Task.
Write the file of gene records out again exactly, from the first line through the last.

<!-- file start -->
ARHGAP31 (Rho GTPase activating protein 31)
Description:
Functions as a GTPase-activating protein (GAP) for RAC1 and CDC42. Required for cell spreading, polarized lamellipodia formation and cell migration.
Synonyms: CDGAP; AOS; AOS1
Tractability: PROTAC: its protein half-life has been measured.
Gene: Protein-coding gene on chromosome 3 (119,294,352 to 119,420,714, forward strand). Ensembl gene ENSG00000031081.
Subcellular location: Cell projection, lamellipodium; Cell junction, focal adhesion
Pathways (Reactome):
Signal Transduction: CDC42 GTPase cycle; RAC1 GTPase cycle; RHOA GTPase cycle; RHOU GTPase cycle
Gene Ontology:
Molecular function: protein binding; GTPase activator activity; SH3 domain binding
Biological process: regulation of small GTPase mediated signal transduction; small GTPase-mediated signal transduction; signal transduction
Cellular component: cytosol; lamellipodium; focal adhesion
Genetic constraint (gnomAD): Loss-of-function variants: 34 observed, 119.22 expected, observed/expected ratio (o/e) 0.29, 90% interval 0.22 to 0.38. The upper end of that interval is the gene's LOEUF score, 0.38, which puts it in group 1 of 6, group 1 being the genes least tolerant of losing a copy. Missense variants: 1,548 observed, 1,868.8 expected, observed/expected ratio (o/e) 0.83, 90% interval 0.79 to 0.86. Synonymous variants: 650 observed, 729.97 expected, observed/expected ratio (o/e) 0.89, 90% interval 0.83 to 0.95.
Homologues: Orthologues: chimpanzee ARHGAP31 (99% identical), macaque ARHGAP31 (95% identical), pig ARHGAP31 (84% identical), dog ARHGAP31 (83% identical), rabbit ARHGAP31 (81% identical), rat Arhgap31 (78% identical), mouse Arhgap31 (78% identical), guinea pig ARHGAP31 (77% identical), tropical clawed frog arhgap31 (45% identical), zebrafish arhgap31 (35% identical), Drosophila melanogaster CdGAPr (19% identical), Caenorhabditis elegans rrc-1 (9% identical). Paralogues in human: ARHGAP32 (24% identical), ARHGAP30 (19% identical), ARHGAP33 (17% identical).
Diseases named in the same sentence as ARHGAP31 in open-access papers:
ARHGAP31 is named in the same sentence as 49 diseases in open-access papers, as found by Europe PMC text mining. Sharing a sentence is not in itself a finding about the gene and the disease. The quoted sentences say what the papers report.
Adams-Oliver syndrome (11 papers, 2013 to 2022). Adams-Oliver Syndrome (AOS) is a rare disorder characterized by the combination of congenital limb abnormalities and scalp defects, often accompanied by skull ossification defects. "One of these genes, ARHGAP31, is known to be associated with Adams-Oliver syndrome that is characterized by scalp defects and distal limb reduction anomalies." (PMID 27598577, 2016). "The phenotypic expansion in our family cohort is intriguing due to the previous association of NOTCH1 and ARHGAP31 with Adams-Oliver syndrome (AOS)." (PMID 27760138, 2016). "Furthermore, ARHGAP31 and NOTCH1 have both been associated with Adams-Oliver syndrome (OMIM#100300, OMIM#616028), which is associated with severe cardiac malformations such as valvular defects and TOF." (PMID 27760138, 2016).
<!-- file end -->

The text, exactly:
ARHGAP31 (Rho GTPase activating protein 31)
Description:
Functions as a GTPase-activating protein (GAP) for RAC1 and CDC42. Required for cell spreading, polarized lamellipodia formation and cell migration.
Synonyms: CDGAP; AOS; AOS1
Tractability: PROTAC: its protein half-life has been measured.
Gene: Protein-coding gene on chromosome 3 (119,294,352 to 119,420,714, forward strand). Ensembl gene ENSG00000031081.
Subcellular location: Cell projection, lamellipodium; Cell junction, focal adhesion
Pathways (Reactome):
Signal Transduction: CDC42 GTPase cycle; RAC1 GTPase cycle; RHOA GTPase cycle; RHOU GTPase cycle
Gene Ontology:
Molecular function: protein binding; GTPase activator activity; SH3 domain binding
Biological process: regulation of small GTPase mediated signal transduction; small GTPase-mediated signal transduction; signal transduction
Cellular component: cytosol; lamellipodium; focal adhesion
Genetic constraint (gnomAD): Loss-of-function variants: 34 observed, 119.22 expected, observed/expected ratio (o/e) 0.29, 90% interval 0.22 to 0.38. The upper end of that interval is the gene's LOEUF score, 0.38, which puts it in group 1 of 6, group 1 being the genes least tolerant of losing a copy. Missense variants: 1,548 observed, 1,868.8 expected, observed/expected ratio (o/e) 0.83, 90% interval 0.79 to 0.86. Synonymous variants: 650 observed, 729.97 expected, observed/expected ratio (o/e) 0.89, 90% interval 0.83 to 0.95.
Homologues: Orthologues: chimpanzee ARHGAP31 (99% identical), macaque ARHGAP31 (95% identical), pig ARHGAP31 (84% identical), dog ARHGAP31 (83% identical), rabbit ARHGAP31 (81% identical), rat Arhgap31 (78% identical), mouse Arhgap31 (78% identical), guinea pig ARHGAP31 (77% identical), tropical clawed frog arhgap31 (45% identical), zebrafish arhgap31 (35% identical), Drosophila melanogaster CdGAPr (19% identical), Caenorhabditis elegans rrc-1 (9% identical). Paralogues in human: ARHGAP32 (24% identical), ARHGAP30 (19% identical), ARHGAP33 (17% identical).
Diseases named in the same sentence as ARHGAP31 in open-access papers:
ARHGAP31 is named in the same sentence as 49 diseases in open-access papers, as found by Europe PMC text mining. Sharing a sentence is not in itself a finding about the gene and the disease. The quoted sentences say what the papers report.
Adams-Oliver syndrome (11 papers, 2013 to 2022). Adams-Oliver Syndrome (AOS) is a rare disorder characterized by the combination of congenital limb abnormalities and scalp defects, often accompanied by skull ossification defects. "One of these genes, ARHGAP31, is known to be associated with Adams-Oliver syndrome that is characterized by scalp defects and distal limb reduction anomalies." (PMID 27598577, 2016). "The phenotypic expansion in our family cohort is intriguing due to the previous association of NOTCH1 and ARHGAP31 with Adams-Oliver syndrome (AOS)." (PMID 27760138, 2016). "Furthermore, ARHGAP31 and NOTCH1 have both been associated with Adams-Oliver syndrome (OMIM#100300, OMIM#616028), which is associated with severe cardiac malformations such as valvular defects and TOF." (PMID 27760138, 2016).